Phubu talks to Graham Macindoe

Graham Macindoe was a guest lecturer in the 2012 Phonar course, and returned this week to talk to our Phubu (The progress of Raw Format Exit show). His personal stories and experiences adds depth to his work, see below for my live notes made on Twitter during the talk.

You can watch the lecture here…

  1. @grahammacindoe. I photographed myself with whatever I could lay my hands on – during drug and alcohol problems #phonar #Rawfmt
  2. In the life I was in there was a lot of detachment. That’s why I’m trying to show. #Rawfmt #Phonar @grahammacindoe talking about his work.
  3. “What you see is what you can interpret it to be” @grahammacindoe talking about his images. #phonar #Rawfmt
  4. #Rawfmt #Phonar “I Always like to make the viewer think beyond the photograph”
  5. Missing persons by @grahammacindoe was covered by the new york times! Press follows where #phonar leads. #phubu
  6. @grahammacindoe keeping notes from times past to aid the visual memoir, revisit these notes-can lead to interesting view points of a project
  7. “I think I can put everything together to make a powerful body of work” – @grahammacindoe #Rawfmt #Phonar #phubu
  8. “…just taking pictures on the streets to get my eyes exercised” @grahammacindoe, #rawfmt #phubu

RAW format poster

Last week after the class pitched their posters to everyone we decided to stick with the design Matt uses for CU Photography events. It maintains consistency and is professional. He send Mariya the files which she then passed on to myself and I passed on to Jenni.

This was the poster he sent.

We needed an Image for the top box, and also needed everyones symposium titles to arrange a put on the poster. This didn’t happen online, we had little response. So in class today we made a decision not to leave until an image had been chosen and everyones titles had been submitted. This is what I did with the poster. Using Genea Bailey’s image that the class chose I tried to creating a brand using the logo and colours we already had. It was hard to get so much information onto one page so hopefully the font won’t be too small in print. This is only a draft copy, we are still waiting on approval and official times for the talks. Jenni Hearn is responsable for doing the scheduling, using everyones titles she creating links between them all and formed a structure for the day’s events.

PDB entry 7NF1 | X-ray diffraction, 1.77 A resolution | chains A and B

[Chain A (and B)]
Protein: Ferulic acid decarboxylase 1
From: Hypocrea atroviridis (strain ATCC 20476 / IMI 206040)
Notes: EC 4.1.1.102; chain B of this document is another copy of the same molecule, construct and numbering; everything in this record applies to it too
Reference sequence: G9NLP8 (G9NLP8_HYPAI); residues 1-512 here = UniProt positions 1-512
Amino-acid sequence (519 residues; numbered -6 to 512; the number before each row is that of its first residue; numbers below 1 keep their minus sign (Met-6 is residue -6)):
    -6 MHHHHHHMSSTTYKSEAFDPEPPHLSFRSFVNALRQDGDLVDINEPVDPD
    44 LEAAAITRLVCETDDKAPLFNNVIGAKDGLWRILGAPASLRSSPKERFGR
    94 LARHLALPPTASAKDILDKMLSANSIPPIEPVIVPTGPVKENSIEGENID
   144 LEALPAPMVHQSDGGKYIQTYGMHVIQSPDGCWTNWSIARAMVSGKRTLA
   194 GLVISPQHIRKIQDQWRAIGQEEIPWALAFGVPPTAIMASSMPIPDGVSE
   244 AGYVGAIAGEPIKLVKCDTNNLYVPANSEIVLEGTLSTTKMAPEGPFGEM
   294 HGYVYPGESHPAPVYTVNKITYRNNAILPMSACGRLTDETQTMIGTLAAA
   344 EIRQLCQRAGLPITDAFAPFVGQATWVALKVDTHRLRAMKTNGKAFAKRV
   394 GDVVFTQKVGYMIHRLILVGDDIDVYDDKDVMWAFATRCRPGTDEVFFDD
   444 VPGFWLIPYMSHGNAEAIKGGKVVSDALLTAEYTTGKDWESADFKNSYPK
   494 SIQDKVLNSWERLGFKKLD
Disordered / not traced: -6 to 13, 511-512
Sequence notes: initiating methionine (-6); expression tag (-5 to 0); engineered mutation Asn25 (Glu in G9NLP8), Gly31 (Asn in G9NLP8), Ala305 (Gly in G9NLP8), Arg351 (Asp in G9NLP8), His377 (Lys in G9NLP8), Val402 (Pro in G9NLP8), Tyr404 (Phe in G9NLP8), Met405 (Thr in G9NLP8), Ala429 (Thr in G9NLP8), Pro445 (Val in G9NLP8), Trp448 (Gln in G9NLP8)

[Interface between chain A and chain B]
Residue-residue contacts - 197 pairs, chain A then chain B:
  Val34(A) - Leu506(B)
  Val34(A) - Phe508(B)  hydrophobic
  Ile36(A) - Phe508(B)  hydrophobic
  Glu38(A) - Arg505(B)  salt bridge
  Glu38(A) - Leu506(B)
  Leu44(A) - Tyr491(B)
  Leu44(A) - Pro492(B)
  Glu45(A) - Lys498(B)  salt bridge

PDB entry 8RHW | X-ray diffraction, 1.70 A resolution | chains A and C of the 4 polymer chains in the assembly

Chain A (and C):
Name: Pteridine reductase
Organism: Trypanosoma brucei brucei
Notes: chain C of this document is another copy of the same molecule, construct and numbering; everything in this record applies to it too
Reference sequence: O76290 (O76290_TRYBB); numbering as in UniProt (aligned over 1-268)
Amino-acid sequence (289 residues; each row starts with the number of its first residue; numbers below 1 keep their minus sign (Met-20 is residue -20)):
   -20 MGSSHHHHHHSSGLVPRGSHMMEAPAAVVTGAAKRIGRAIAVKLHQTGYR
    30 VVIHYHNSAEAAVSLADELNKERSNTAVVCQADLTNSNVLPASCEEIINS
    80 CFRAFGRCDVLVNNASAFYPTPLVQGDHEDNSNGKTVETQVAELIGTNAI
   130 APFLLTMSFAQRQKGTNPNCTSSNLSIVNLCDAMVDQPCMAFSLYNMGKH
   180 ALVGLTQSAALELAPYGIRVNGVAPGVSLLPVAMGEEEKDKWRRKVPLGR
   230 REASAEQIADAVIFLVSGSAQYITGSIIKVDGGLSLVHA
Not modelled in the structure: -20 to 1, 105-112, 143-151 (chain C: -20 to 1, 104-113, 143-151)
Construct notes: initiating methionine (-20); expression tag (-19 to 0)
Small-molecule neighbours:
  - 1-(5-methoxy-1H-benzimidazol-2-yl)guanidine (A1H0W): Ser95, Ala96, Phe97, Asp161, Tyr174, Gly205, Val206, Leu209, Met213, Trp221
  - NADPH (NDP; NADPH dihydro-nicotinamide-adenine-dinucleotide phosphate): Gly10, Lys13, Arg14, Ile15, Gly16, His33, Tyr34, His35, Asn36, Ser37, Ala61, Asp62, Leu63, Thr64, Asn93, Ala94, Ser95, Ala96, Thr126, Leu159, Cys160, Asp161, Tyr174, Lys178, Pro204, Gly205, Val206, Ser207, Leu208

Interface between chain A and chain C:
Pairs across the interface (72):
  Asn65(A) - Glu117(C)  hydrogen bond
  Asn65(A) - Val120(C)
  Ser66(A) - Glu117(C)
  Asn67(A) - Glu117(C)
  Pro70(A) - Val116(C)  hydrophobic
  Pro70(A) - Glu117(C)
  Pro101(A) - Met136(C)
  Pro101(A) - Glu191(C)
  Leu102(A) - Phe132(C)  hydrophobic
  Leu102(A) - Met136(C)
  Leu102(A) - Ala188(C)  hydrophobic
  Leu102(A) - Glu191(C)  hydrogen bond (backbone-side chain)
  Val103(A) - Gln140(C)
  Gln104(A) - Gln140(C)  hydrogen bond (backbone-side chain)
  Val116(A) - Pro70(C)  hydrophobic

#rawfmt Logo Done

The first thing the group wanted to get done is a logo for our Exit show & Symposium, now we have chosen our name it’s an important part to brand ourselves.

Myself an Jenni came up with a few designs in class, and this one seemed most popular, so I changed the colours around and held a vote on facebook.

The winner is Number 6, we now have an official logo and colour scheme that we can start using to establish our brand.

 

Brian Finke, square framing & medium format

For a while I have wanted to get back into shooting medium format film. I love the idea that I could produce stunning cosplay pieces in the future in medium format, the extra detail and rang it gives you is phenomenal and although I am a digital lover as my work starts to mature I feel the right move for me is into medium format film.

For the Photography for your ears Phonar task I looked at the Work of Brian Finke, a photographer who only shoots in medium format.

Briane Finke

 

Square framing has become a tabboo within “professional” photographers over the last few years, Instagram being the main reason. Most people now relate square framing with repetitive generic images and cliche filters. So I think now is a better time than any to use medium format and break away from the modern conventions associated with square framing.

Brian Finkes use of medium format compliments the conventions of square framing. Finke’s use of subject reflect on pop culture in America reinforces the reputation of a square that CD covers and Andy Warhol helped established. My cosplay work is about pop culture in Japan and medium format is something I want to use in the future with this, not only because of it’s detail as i mentioned before but also because of the square framing it inherits.

I also prefer the grain and depth of film and the chromogenic print, especially when viewed in a large scale, gallery environment.